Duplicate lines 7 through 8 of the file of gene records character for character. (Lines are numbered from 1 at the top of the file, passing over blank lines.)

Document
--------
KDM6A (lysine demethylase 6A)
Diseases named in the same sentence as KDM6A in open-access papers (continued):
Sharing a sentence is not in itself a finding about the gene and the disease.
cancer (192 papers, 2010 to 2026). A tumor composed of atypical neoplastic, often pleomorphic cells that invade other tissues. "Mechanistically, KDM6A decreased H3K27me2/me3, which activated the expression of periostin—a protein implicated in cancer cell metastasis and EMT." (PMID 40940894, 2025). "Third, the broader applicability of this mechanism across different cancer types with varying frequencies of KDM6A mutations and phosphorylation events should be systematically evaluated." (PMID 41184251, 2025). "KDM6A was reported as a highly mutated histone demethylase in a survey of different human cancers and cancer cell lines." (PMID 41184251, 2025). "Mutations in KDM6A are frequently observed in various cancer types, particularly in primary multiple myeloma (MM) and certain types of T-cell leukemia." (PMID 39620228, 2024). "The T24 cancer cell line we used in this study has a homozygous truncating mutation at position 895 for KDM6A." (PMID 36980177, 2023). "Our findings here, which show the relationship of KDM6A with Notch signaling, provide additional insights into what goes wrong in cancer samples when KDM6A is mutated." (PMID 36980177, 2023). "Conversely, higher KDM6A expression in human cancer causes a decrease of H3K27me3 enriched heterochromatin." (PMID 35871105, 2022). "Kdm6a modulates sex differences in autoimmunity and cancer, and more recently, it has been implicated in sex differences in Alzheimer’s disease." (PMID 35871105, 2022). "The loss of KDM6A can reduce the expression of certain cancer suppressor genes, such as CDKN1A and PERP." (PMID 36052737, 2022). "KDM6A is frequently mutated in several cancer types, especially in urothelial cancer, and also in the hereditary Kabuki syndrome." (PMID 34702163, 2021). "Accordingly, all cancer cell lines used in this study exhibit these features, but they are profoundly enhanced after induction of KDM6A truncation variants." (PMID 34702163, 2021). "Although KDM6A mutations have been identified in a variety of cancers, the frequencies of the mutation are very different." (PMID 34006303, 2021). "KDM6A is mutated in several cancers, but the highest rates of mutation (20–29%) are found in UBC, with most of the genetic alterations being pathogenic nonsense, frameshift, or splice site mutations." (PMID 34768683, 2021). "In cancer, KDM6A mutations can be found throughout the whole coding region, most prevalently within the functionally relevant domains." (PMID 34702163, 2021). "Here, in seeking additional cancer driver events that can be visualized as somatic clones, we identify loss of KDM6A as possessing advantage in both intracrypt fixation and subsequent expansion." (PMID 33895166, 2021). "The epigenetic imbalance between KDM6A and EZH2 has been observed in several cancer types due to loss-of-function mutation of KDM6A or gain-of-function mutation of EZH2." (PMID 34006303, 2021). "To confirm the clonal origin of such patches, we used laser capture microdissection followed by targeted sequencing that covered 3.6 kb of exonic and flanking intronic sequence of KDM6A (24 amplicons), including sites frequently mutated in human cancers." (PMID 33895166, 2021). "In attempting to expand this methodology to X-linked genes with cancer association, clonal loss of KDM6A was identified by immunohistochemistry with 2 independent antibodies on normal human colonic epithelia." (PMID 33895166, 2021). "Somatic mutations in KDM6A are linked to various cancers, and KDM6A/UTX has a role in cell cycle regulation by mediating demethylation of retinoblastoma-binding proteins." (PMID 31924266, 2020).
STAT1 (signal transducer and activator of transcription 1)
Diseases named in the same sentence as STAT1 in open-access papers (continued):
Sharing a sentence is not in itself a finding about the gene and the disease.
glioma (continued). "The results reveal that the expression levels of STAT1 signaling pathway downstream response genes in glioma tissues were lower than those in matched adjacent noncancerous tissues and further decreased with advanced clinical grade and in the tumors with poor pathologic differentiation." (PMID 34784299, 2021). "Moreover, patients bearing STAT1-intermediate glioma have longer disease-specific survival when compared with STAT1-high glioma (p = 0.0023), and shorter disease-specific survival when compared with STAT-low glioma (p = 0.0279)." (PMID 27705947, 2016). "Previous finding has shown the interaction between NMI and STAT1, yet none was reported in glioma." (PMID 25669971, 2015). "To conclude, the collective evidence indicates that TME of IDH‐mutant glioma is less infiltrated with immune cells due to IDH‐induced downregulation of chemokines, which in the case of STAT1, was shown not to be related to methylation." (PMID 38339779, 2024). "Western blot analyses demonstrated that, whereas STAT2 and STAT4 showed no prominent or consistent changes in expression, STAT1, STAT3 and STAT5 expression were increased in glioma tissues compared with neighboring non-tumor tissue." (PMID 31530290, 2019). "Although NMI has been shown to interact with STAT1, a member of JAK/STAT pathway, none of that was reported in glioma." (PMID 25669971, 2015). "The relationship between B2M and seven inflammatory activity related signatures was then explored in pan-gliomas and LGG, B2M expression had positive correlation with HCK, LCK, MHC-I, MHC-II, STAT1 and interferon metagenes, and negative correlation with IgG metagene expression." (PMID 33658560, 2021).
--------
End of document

Sharing a sentence is not in itself a finding about the gene and the disease.
glioma (continued). "The results reveal that the expression levels of STAT1 signaling pathway downstream response genes in glioma tissues were lower than those in matched adjacent noncancerous tissues and further decreased with advanced clinical grade and in the tumors with poor pathologic differentiation." (PMID 34784299, 2021). "Moreover, patients bearing STAT1-intermediate glioma have longer disease-specific survival when compared with STAT1-high glioma (p = 0.0023), and shorter disease-specific survival when compared with STAT-low glioma (p = 0.0279)." (PMID 27705947, 2016). "Previous finding has shown the interaction between NMI and STAT1, yet none was reported in glioma." (PMID 25669971, 2015). "To conclude, the collective evidence indicates that TME of IDH‐mutant glioma is less infiltrated with immune cells due to IDH‐induced downregulation of chemokines, which in the case of STAT1, was shown not to be related to methylation." (PMID 38339779, 2024). "Western blot analyses demonstrated that, whereas STAT2 and STAT4 showed no prominent or consistent changes in expression, STAT1, STAT3 and STAT5 expression were increased in glioma tissues compared with neighboring non-tumor tissue." (PMID 31530290, 2019). "Although NMI has been shown to interact with STAT1, a member of JAK/STAT pathway, none of that was reported in glioma." (PMID 25669971, 2015). "The relationship between B2M and seven inflammatory activity related signatures was then explored in pan-gliomas and LGG, B2M expression had positive correlation with HCK, LCK, MHC-I, MHC-II, STAT1 and interferon metagenes, and negative correlation with IgG metagene expression." (PMID 33658560, 2021).